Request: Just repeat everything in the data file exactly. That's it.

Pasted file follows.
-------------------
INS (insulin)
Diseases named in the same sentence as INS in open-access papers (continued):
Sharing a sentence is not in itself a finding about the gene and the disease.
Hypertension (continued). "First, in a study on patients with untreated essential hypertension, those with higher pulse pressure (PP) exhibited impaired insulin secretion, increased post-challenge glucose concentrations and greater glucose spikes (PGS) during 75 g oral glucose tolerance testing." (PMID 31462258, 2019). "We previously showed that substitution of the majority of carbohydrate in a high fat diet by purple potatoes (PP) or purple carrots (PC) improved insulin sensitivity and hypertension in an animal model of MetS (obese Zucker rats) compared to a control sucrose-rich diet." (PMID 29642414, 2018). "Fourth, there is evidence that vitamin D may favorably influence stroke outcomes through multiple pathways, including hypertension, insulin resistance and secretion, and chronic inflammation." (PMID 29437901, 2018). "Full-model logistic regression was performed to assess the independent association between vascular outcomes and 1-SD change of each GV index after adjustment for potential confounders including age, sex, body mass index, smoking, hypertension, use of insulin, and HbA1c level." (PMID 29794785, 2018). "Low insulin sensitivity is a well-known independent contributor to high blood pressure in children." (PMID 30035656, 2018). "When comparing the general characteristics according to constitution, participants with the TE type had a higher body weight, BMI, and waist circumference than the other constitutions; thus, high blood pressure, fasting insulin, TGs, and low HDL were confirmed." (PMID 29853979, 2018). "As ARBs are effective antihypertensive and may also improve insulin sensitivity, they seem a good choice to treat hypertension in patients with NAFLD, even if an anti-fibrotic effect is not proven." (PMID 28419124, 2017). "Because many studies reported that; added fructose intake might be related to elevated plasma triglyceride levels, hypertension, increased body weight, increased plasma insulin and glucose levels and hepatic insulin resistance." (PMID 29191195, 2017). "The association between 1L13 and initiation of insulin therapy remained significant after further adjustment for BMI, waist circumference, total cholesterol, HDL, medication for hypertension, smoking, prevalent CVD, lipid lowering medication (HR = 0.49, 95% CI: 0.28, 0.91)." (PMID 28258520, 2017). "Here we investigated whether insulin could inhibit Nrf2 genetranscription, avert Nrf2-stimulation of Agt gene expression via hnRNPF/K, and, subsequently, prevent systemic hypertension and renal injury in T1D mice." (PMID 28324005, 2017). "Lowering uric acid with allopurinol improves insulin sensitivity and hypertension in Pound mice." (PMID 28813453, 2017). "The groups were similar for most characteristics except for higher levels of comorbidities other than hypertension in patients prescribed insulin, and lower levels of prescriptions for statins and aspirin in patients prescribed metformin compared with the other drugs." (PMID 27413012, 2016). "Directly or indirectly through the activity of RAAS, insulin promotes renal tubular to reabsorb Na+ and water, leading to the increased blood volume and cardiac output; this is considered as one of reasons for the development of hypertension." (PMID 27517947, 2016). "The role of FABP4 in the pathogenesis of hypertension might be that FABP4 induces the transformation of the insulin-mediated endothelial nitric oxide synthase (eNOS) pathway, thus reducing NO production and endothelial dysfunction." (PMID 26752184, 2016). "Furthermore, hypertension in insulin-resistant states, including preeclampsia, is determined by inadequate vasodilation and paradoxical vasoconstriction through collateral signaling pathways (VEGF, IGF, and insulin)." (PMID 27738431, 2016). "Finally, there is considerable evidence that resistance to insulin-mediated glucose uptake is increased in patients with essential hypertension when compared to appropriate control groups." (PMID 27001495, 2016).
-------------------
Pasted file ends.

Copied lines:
INS (insulin)
Diseases named in the same sentence as INS in open-access papers (continued):
Sharing a sentence is not in itself a finding about the gene and the disease.
Hypertension (continued). "First, in a study on patients with untreated essential hypertension, those with higher pulse pressure (PP) exhibited impaired insulin secretion, increased post-challenge glucose concentrations and greater glucose spikes (PGS) during 75 g oral glucose tolerance testing." (PMID 31462258, 2019). "We previously showed that substitution of the majority of carbohydrate in a high fat diet by purple potatoes (PP) or purple carrots (PC) improved insulin sensitivity and hypertension in an animal model of MetS (obese Zucker rats) compared to a control sucrose-rich diet." (PMID 29642414, 2018). "Fourth, there is evidence that vitamin D may favorably influence stroke outcomes through multiple pathways, including hypertension, insulin resistance and secretion, and chronic inflammation." (PMID 29437901, 2018). "Full-model logistic regression was performed to assess the independent association between vascular outcomes and 1-SD change of each GV index after adjustment for potential confounders including age, sex, body mass index, smoking, hypertension, use of insulin, and HbA1c level." (PMID 29794785, 2018). "Low insulin sensitivity is a well-known independent contributor to high blood pressure in children." (PMID 30035656, 2018). "When comparing the general characteristics according to constitution, participants with the TE type had a higher body weight, BMI, and waist circumference than the other constitutions; thus, high blood pressure, fasting insulin, TGs, and low HDL were confirmed." (PMID 29853979, 2018). "As ARBs are effective antihypertensive and may also improve insulin sensitivity, they seem a good choice to treat hypertension in patients with NAFLD, even if an anti-fibrotic effect is not proven." (PMID 28419124, 2017). "Because many studies reported that; added fructose intake might be related to elevated plasma triglyceride levels, hypertension, increased body weight, increased plasma insulin and glucose levels and hepatic insulin resistance." (PMID 29191195, 2017). "The association between 1L13 and initiation of insulin therapy remained significant after further adjustment for BMI, waist circumference, total cholesterol, HDL, medication for hypertension, smoking, prevalent CVD, lipid lowering medication (HR = 0.49, 95% CI: 0.28, 0.91)." (PMID 28258520, 2017). "Here we investigated whether insulin could inhibit Nrf2 genetranscription, avert Nrf2-stimulation of Agt gene expression via hnRNPF/K, and, subsequently, prevent systemic hypertension and renal injury in T1D mice." (PMID 28324005, 2017). "Lowering uric acid with allopurinol improves insulin sensitivity and hypertension in Pound mice." (PMID 28813453, 2017). "The groups were similar for most characteristics except for higher levels of comorbidities other than hypertension in patients prescribed insulin, and lower levels of prescriptions for statins and aspirin in patients prescribed metformin compared with the other drugs." (PMID 27413012, 2016). "Directly or indirectly through the activity of RAAS, insulin promotes renal tubular to reabsorb Na+ and water, leading to the increased blood volume and cardiac output; this is considered as one of reasons for the development of hypertension." (PMID 27517947, 2016). "The role of FABP4 in the pathogenesis of hypertension might be that FABP4 induces the transformation of the insulin-mediated endothelial nitric oxide synthase (eNOS) pathway, thus reducing NO production and endothelial dysfunction." (PMID 26752184, 2016). "Furthermore, hypertension in insulin-resistant states, including preeclampsia, is determined by inadequate vasodilation and paradoxical vasoconstriction through collateral signaling pathways (VEGF, IGF, and insulin)." (PMID 27738431, 2016). "Finally, there is considerable evidence that resistance to insulin-mediated glucose uptake is increased in patients with essential hypertension when compared to appropriate control groups." (PMID 27001495, 2016).